Patient Resources

PT and Exercise


The Hereditary Neuropathy Foundation believes that Physical Therapy (PT) and physical activity plays an essential role in physical and mental well being, especially for people affected by debilitating diseases like Charcot-Marie-Tooth.


MiM Logo
Julie Stone

Movement is Medicine™

The mission is to promote the safe adoption of a more active lifestyle through exercise and nutrition programs specifically created for those with disabilities.

Virtual CMT-Friendly Exercise Classes on Movement is Medicine™

LIVE & Recorded classes every month!

Physical Therapists

Physical therapists (PT) are specialists in helping people move and gain or maintain a healthy, active lifestyle. PT is especially an important modality to support CMT patients to help minimize pain, improve strength, balance and sensation with a goal to help maintain and to restore mobility.


 If your son or daughter has CMT you would want to consult a physical therapist who is a pediatric clinical specialist (PCS).


As an adult with CMT, an orthopedic clinical specialist (OCS) or a neurologic clinical specialist (NCS) might both be helpful depending on their clinical experience with people with CMT and/or other progressive muscle diseases.

You can help!

Tell us about your experience with PT & Exercise.

Band Together For CMT

Helping CMT patients get and stay physically active.

“Start where you are. Use what you have. Do what you can.”
– Arthur Ashe

Resistance bands are a great place to start towards a better and stronger you!

Build strength while boosting stamina, flexibility, range of motion and more!

Get your exclusive guide book of CMT-specific exercises plus 3 bands with every $25 donation.

Let’s Band Together for CMT today!

More on Physical Therapy

Contracture Management

CMT patients often develop foot and hand deformities. It is important to prevent or slow down development of contractures (loss of motion of your joints due to the shortening of muscles, ligaments or other tissues around the joints), especially for the joints in your hands and feet as they significantly complicate shoe wear, walking and dressing.

Physical therapists can help by teaching you how to perform daily range of motion exercises or using positioning to slow the progression of loss of motion. They will work closely with Occupational Therapists to help you maintain strength, motion and function in your hands. For your feet and ankles, they work closely with the orthotist (brace maker) or the orthopedic surgeon if exercise and positioning are not enough and surgery is needed.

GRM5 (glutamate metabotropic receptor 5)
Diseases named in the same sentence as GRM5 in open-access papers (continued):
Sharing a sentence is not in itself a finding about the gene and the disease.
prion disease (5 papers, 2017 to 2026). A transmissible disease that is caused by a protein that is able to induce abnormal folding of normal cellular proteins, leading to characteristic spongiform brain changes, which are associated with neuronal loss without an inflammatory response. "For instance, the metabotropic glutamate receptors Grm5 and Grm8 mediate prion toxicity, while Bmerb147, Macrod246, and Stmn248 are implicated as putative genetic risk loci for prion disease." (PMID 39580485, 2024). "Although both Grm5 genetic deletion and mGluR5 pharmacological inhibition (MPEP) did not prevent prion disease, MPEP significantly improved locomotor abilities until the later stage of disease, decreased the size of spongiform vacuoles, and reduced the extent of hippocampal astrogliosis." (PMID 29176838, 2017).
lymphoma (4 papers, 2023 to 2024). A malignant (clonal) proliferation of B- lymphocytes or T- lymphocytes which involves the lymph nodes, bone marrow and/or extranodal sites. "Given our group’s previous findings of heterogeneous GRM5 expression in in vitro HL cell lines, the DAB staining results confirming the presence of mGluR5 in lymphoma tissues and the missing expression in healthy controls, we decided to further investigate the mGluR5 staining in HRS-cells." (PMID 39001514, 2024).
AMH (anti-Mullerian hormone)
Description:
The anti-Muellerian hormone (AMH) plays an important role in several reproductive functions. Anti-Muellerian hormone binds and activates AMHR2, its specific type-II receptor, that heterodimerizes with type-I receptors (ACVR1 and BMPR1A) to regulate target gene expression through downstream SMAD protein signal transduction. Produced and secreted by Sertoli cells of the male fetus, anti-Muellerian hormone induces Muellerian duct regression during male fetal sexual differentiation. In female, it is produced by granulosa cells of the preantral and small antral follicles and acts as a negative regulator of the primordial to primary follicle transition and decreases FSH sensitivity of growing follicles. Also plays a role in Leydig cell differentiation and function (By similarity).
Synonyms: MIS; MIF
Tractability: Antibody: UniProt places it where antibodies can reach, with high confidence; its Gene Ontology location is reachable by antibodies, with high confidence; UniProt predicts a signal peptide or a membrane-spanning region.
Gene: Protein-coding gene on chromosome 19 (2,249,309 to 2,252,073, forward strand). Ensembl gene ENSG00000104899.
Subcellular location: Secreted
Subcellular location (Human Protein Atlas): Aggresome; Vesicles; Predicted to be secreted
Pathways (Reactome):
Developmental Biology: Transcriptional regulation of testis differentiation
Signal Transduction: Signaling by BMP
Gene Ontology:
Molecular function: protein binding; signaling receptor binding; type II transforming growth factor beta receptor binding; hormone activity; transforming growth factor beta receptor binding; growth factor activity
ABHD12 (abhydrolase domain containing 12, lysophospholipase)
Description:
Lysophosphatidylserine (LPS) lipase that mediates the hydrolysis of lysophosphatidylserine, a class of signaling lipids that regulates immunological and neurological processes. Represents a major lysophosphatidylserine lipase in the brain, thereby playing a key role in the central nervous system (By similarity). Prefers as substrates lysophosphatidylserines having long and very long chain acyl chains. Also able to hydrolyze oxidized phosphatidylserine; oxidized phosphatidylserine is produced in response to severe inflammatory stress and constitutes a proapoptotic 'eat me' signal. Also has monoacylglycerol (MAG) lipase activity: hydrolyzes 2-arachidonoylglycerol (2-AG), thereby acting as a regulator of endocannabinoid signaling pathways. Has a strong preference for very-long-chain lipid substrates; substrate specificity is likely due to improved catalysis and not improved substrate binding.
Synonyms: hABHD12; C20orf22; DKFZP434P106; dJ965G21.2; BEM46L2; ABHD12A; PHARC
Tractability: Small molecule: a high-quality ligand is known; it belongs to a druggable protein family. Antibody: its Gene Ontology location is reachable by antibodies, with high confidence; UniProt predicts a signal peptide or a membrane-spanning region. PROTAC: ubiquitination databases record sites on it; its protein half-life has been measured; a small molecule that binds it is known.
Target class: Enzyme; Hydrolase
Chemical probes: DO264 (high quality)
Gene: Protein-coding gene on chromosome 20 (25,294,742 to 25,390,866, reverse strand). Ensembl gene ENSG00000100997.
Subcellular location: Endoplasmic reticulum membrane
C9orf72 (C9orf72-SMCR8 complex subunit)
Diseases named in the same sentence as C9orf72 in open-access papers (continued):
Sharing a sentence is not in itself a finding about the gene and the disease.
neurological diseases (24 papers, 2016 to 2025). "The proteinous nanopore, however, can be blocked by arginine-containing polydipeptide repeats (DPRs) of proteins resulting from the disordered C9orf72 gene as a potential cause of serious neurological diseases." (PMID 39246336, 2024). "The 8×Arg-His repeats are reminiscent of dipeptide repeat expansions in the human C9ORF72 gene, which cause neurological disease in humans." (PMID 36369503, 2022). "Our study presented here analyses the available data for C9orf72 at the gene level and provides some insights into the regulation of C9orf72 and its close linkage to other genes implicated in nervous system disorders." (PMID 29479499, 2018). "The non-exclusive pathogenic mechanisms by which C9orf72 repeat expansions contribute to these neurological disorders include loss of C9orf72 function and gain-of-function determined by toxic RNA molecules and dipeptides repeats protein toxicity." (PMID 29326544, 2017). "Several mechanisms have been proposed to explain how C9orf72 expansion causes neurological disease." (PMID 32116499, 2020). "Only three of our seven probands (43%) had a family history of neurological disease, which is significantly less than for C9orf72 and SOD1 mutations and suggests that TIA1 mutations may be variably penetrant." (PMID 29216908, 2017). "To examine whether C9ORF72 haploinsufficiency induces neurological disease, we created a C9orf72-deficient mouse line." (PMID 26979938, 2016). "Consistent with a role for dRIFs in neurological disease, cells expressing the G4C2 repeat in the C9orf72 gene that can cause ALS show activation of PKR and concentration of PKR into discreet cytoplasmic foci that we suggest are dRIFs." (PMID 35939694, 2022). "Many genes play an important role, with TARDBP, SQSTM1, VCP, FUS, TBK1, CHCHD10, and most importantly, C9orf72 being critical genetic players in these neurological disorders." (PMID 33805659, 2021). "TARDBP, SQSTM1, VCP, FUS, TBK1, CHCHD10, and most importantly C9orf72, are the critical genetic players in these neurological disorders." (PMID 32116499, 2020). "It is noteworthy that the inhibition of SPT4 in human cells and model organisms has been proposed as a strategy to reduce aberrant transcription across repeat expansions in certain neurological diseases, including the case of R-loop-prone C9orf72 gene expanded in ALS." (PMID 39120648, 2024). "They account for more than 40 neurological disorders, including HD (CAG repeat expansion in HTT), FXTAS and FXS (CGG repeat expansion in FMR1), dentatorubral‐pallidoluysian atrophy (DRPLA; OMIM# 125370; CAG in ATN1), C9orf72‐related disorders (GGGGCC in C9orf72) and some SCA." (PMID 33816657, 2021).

Sensory changes in your feet may make walking and balance more difficult, and it is important to understand how to manage your daily activities within the limits of impaired sensation.

Learning to use your vision to substitute for missing sensation in your feet can improve balance and help decrease falls. A physical therapist can develop an individualized program to address these issues.


It is important for everyone to perform an adequate amount of physical activity every day. The Department of Public Health recommends at least 30 minutes of daily activity, such as walking, swimming, cycling or other recreational activity. For children, 60 minutes daily is recommended.

Physical therapists teach you how to safely participate in the kinds of physical activities you enjoy so you get enough exercise to maintain an optimal level of endurance and fitness. They collaborate with personal trainers and other fitness instructors so that you can safely use weight training equipment, treadmills or other gym equipment.

Assistive devices

There are numerous assistive devices that can be used to improve your balance and decrease fatigue while walking. Assistive devices such as braces and crutches or canes increase your ability to walk with a reduced risk of falling and fatigue from weakened foot or leg muscles. The PT can ensure what devices fit you well and that you have the information you need to decide which device is best for you. They will also assist with the fitting and use of wheelchairs or scooters for longer distance transportation should that become necessary.

Bracing & AFOs

Many CMT patients consequently need to wear special footwear, foot orthoses and ankle-foot orthoses (AFOs) to maintain independent ambulation. But there are a variety of braces available for ankles, knees, feet, hands, and other areas weakened by CMT. Even your neck and spine can be braced. For many with CMT, braces can bring newfound ability to walk quickly and smoothly and provide greater independence in everyday activities.

Learn more about Bracing here.


Sometimes people with CMT will have pain from overuse or from altered activity patterns caused by muscle weakness or contractures. Physical therapy offers many techniques for reducing pain without medication. For more information see Pain & CMT.

Other Resources

Learn more on this topic

Latest News and Related Blog Posts